Description: This presentation focusses on the development of ZADCO Performance Standards (PS) and Written Scheme of Examination (WSE) for HSE-CES (Critical Equipment & Systems).It includes the initial identification of HSECES through the Control of Major Accident Hazards (COMAH) Hazid and Envid processes which delivers a comprehensive Facility specific Hazard & Effects Register (H&ER). This H&ER forms an essential input during the development of the Performance Standards.The presentation concludes with a demonstration of the practical PS output, which is the Verification of HSECES by an Independent Competent Person (ICP) to ensure that they are adequate and will function on demand.This is achieved through an ICP Verification Audit which involves a comprehensive Examination of the HSE-CES (Critical Equipment & Systems) equipment.The ICP audit includes physical witnessing of the HSECES to ensure that the Inspection, Functional Testing & Maintenance is conducted as specified, and to ensure they function as required, on demand, to control, mitigate and/or prevent major accident hazards. Application: Similar Oil & Gas Companies (Exploration & Production) may learn from the experience in developing a detailed set of "Facility specific" Performance Standards, Written Scheme of Examination and associated HSECES Management System, as this approach includes the important aspect of being a practical, applicable, and complete system through the adoption of a comprehensive HSE-CES Safeguarding System & Equipment'Verification Scheme'.Following this presentation, Companies may adopt or reference certain aspects of the approach and develop their own approach to develop and implementation a "tailored" Performance Standards Management System. Results, Observations & Conclusions: Even at an early stage of the HSECES Management System development the results have been tangible, i.e. we have reviewed and interpreted the ADNOC (Regulatory Body) Code of Practice on Integrity Assurance (CoP 6.01) requirements into a practical working PS system to satisfy the CoP requirements.This is achieved through identification of the Major Accident Hazards and related HSECES, assigning Equipment Criticality and developing the related Facility specific Performance Standards, to ensure that sufficient Inspection, Maintenance and Testing is carried out to specified Preventive Maintenance Standards which are witnessed (on a "sample" basis) by an Independent Competent Person (ICP) Team through On-site Verification audit to ensure compliance.This process has 2 SPE-171776-MS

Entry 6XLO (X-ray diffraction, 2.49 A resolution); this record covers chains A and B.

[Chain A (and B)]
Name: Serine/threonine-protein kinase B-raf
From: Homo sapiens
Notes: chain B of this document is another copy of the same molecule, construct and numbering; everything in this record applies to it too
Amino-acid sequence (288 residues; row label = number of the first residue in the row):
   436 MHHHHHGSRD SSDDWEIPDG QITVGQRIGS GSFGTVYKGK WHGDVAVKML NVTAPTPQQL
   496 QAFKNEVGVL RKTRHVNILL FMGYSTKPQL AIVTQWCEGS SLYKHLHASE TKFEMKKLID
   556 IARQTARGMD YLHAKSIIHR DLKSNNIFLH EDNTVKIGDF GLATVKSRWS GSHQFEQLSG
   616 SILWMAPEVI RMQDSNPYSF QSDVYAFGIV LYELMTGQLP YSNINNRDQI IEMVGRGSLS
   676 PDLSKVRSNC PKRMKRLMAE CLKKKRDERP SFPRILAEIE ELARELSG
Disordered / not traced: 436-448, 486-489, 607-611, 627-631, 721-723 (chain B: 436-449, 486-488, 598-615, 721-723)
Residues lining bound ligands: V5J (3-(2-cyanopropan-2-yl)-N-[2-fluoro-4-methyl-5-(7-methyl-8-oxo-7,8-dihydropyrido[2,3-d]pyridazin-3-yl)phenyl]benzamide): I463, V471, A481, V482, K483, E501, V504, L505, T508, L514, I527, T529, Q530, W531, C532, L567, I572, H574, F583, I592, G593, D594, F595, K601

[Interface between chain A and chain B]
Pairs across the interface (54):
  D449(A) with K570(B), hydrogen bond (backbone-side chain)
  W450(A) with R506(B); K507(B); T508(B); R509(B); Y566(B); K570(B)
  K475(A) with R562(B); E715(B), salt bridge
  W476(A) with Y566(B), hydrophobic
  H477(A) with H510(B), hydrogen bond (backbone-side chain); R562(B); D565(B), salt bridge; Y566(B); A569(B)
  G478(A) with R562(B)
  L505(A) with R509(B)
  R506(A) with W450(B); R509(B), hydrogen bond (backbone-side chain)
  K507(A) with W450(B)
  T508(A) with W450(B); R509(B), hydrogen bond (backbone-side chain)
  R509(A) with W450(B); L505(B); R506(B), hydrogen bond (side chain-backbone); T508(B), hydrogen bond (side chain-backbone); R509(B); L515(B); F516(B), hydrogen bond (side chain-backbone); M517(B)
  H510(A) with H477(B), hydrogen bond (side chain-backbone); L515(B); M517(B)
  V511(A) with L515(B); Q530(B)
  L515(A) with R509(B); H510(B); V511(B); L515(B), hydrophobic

Elgizawy, Mahmoud (Schlumberger) | Grini, Morten (ZADCO Petroleum Co) | Al Junaibi, Hamad (ZADCO Petroleum Co) | Rachi, Hakim (Schlumberger) | Chandran, Kumaran (Schlumberger) | Adewumi, Femi (Schlumberger) | Day, Tim (Schlumberger) | Batu, Ali (Schlumberger)